The deadline extension to 31 January 2017 follows the ATO’s release of Practical Compliance Guideline PCG 2016/5, which sets out “safe harbour” terms for LRBAs. If an LRBA is structured in accordance with PCG 2016/5, the ATO will accept that the LRBA is consistent with an arm’s-length dealing and the non-arm’s length income (NALI) rules (47% tax) will not apply.
TIP:The ATO requires arm’s-length payments of principal and interest for the year ended 30 June 2016 to be made under LRBA terms consistent with an arm’s-length dealing by 31 January 2017.
As announced in the 2016–2017 Federal Budget, the Government has proposed a lifetime non-concessional superannuation contributions cap of $500,000 to apply
from Budget night (3 May 2016). This means that people who are planning to make non-concessional contributions now need to check their historical non-concessional contributions data back to 1 July 2007 (which will be counted against the $500,000 lifetime limit). To this end, the ATO can calculate non-concessional contribution amounts for the period 1 July 2007 to 30 June 2015, provided that the individuals and funds have met their lodgment obligations.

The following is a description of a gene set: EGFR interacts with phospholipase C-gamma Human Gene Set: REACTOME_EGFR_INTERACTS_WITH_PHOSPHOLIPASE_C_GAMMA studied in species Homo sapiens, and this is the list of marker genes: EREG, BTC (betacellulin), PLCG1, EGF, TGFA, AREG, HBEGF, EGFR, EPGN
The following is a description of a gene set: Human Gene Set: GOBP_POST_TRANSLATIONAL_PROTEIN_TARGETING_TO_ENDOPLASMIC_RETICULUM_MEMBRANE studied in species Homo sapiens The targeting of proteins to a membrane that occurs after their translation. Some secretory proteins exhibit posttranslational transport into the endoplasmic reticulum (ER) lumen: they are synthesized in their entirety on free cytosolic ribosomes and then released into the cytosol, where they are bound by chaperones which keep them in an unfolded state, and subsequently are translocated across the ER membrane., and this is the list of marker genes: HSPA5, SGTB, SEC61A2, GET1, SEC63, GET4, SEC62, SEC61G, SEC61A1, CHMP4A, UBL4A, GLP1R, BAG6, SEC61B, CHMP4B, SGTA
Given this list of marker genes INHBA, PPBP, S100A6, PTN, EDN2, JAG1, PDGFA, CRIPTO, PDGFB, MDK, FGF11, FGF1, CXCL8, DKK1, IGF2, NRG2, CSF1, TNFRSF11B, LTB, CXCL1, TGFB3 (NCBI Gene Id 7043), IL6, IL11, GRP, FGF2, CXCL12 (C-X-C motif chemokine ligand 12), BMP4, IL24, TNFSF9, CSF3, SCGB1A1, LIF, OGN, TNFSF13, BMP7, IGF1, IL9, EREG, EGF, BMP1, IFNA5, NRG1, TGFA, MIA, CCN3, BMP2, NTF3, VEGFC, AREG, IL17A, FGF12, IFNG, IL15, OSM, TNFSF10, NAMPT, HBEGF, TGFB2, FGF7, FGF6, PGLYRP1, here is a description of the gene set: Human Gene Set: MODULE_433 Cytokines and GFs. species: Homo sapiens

TIP: The ATO can only calculate the amount of non-concessional contributions based on the information it has. It may be prudent to review your own history of contributions. Please contact our office for further information.
A new foreign resident capital gains withholding tax regime has been introduced. The new rules will apply where real property contracts are entered into on or after 1 July 2016, but will only apply to sales of residential property where it has a market value of $2 million or more. Where the new rules apply, the transaction will incur a 10% non-final withholding amount at settlement.
Withholding does not apply to sales by Australian resident sellers, but these sellers will need to obtain a clearance certificate from the ATO and provide it to the purchaser. Note that Australian resident vendors will need to obtain this clearance certificate before settlement to ensure they do not incur the 10% non-final withholding amount. Vendors can also apply for a variation if they are not entitled to a clearance certificate, if a vendor’s declaration is not appropriate or if 10% withholding is too high compared to the actual Australian tax liability on the sale of the asset.